THE BRIGHT FACE OF DANGER is, in a distant way, a sequel to "An Enemy to the King," but may be read alone, without any reference to that tale. The title is a phrase of Robert Louis Stevenson's.
e matter is tested. When appearances are fair, be wary without showing it; when they are bad, regard your safety but don't condemn. In other words, always mingle caution with urbanity, even with kindness.--I need not speak of the name you have to keep unsullied. Honour is a thing about which you require no admonitions. You know that it consists as much in not giving affronts as in not enduring them, though many who talk loudest about it seem to think otherwise. Indeed this is an age in which honour is prated of most by those who practise it least. Well, my son, there are a thousand things I would say, but that is all I shall say. Good-bye--may the good God bless and protect you."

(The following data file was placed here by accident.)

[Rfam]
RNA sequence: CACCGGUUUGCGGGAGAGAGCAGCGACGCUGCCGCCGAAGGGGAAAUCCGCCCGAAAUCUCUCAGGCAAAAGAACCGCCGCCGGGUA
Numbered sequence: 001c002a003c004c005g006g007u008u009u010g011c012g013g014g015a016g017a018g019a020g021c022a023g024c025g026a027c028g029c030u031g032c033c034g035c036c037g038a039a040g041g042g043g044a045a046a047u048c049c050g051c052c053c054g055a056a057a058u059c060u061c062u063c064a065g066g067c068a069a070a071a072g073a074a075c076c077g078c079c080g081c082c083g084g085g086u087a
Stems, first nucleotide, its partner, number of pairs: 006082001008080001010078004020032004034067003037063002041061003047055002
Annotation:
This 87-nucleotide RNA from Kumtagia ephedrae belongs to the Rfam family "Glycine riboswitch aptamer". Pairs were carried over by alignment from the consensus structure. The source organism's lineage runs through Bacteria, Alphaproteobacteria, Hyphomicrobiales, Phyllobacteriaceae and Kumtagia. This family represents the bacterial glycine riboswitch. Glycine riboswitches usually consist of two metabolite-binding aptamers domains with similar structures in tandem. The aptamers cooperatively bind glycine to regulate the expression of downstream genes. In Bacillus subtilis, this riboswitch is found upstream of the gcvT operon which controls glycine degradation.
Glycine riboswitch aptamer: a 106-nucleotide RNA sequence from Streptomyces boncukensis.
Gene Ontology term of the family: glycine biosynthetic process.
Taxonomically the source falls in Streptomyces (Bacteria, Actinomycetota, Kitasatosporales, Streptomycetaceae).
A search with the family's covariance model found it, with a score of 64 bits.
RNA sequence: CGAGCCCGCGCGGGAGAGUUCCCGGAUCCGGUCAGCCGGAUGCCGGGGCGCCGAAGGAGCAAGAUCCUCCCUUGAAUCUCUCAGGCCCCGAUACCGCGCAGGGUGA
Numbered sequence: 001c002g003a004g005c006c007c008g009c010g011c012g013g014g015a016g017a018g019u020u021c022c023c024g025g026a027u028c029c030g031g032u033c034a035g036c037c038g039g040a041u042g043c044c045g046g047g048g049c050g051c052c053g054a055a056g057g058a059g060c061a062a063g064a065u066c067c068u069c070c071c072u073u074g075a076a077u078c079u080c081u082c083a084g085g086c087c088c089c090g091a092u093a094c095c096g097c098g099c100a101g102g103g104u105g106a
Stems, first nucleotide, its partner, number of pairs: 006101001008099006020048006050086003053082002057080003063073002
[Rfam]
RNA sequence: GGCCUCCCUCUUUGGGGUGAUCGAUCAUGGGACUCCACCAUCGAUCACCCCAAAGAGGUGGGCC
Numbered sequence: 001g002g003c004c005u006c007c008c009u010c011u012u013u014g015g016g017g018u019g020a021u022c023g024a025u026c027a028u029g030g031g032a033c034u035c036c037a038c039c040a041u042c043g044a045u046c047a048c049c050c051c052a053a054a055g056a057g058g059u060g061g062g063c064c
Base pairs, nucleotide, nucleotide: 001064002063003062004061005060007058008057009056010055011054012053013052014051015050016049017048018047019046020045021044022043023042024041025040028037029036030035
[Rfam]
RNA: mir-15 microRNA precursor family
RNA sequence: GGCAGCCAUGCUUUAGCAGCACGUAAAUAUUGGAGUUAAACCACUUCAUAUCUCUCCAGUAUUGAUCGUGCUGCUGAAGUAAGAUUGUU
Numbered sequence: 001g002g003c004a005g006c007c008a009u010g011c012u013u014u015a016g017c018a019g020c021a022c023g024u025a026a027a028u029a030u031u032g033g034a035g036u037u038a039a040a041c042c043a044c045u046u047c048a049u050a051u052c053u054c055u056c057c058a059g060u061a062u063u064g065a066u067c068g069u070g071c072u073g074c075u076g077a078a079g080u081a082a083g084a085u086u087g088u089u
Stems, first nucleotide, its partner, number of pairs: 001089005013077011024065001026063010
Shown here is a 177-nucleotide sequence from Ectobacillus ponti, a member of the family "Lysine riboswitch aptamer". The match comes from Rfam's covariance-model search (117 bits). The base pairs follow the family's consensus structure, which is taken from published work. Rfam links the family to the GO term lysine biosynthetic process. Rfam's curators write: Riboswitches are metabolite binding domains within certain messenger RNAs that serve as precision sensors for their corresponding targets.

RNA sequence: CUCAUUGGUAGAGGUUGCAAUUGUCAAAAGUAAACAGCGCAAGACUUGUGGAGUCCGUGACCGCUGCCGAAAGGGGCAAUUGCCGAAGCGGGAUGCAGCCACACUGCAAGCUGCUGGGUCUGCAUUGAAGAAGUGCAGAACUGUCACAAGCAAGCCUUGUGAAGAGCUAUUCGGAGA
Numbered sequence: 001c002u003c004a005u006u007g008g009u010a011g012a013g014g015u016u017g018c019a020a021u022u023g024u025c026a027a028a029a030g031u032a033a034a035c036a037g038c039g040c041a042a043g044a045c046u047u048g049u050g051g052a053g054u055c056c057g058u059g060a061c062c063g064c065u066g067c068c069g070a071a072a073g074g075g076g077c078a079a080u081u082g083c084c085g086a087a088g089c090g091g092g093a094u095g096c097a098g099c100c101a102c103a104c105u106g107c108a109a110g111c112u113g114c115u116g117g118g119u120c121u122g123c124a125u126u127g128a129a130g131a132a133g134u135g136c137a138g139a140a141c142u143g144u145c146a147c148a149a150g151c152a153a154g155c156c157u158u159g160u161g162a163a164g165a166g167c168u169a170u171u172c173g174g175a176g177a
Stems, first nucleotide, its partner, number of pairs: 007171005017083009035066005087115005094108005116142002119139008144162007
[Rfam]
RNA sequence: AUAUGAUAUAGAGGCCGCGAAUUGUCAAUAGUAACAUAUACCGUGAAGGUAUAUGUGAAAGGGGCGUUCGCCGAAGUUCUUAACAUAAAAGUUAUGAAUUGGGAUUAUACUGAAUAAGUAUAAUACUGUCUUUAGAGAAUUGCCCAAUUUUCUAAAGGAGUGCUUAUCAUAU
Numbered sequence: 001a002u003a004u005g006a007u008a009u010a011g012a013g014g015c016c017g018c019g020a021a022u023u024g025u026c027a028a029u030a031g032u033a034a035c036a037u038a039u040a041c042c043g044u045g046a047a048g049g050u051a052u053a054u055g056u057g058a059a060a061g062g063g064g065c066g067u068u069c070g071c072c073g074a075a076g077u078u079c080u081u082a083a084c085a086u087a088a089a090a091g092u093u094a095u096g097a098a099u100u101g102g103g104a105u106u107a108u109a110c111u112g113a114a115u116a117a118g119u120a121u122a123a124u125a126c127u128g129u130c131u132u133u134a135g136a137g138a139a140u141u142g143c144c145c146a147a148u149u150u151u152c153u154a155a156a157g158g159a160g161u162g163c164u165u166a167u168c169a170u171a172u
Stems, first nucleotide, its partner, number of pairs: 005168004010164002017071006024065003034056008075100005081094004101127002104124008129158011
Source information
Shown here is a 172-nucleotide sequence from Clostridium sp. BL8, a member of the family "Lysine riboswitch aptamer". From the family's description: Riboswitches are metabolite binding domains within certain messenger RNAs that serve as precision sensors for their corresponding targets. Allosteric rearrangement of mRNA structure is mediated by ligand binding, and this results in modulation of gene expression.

I had much to do to speak firmly and to perceive what I was about, in taking my leave, for my mother could no longer refrain from sobbing as she embraced me at the last, and my young brother and sister, catching the infection, began to whimper and to rub their eyes with their fists. Knowing so much more of my wild purpose than
A young man who has been educated at home, more bookish than swordsman, sets off on a journey which will provide him some adventure as a change of pace. Open as he is to whatever circumstance presents, be it a duel, rescue of a fair lady, escape from imprisonment in a sinister chateau, he's kept well occupied.
I like this guy's writing.